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No Middle Ground—A Commentary by Heather K. Gerken

The following commentary was posted on newyorktimes.com on June 27, 2011.

No Middle Ground
By Heather K. Gerken

Heather K. Gerken is the J. Skelly Wright Professor of Law at Yale Law School.

What is it about campaign finance that brings out such hard-edged opinions from the justices? Today’s decision was as noteworthy for its rhetorical fireworks as for its substance. Chief Justice John Roberts and Justice Elena Kagan accused each other of ignoring the facts, ignoring the doctrine, even misunderstanding basic rules of logic. Neither left a single argument from the other unanswered.

The tone of the opinions was especially striking given that neither Justices Roberts nor Kagan possesses Justice Antonin Scalia’s inflammatory streak. Justice Roberts, for instance, was far less defensive in responding to Justice Samuel Alito’s impassioned dissent in Snyder v. Phelps than he was today, and yet Snyder (which concerned the picketing of the funeral of a soldier killed in Iraq) was the more inflammatory case.

So, too, Justice Kagan’s dissent today is a good deal more pointed than her recent dissent in another important case from this term involving taxpayer standing. You can play the same game with the court’s last campaign finance decision, Citizens United. There Justice Anthony Kennedy wrote one of his most hard-hitting decisions, and the mild-mannered Justice John Paul Stevens wrote what is perhaps his most vituperative dissent.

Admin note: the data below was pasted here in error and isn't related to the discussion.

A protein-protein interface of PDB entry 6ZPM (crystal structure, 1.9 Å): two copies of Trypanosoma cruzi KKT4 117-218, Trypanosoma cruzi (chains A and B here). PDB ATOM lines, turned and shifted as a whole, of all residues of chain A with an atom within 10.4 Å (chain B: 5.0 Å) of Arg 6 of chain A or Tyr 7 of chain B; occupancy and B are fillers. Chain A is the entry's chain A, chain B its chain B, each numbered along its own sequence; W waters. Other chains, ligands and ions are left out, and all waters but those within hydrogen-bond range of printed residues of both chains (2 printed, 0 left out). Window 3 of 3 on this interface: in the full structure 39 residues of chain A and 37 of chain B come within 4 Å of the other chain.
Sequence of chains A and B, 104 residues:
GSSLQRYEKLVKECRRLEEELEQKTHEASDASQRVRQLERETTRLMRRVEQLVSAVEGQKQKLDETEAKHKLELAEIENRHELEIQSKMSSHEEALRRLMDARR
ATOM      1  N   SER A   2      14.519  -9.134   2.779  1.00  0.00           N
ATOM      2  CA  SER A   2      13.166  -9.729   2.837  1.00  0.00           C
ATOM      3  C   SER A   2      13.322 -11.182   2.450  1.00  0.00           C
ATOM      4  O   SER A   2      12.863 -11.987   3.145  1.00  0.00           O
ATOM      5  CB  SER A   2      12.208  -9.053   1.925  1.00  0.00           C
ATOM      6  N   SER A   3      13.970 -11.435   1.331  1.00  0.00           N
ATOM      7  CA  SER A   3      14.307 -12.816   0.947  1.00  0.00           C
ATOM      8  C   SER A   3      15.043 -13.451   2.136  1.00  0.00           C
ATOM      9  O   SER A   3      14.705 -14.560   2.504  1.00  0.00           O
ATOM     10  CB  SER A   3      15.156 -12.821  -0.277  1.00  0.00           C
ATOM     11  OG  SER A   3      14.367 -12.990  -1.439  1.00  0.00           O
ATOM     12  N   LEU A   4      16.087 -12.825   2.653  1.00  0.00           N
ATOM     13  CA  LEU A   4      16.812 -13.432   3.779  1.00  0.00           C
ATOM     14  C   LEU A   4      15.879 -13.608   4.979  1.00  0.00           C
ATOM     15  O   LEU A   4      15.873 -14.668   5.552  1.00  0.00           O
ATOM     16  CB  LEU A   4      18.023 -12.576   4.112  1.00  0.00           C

Why so much heat? I think it’s due to the state of campaign finance doctrine. This is not an area where the justices are gradually moving toward a shared middle ground. This is a doctrinal death match between two incompatible world views. The justices in these cases cannot agree on the basic premises undergirding campaign finance doctrine.

Some think money is speech; others think money is money. They disagree about what constitutes corruption. And here, one side thinks the Arizona matching fund provision punishes a candidate for speaking, while the other thinks it promotes “more speech all around,” as Kagan said during oral argument.

It’s hard to see the court finding a middle ground. One position or another is going to have to win out. The justices know it’s a fight to the finish, and they are writing their opinions accordingly. The stakes are high, and so is the rhetoric.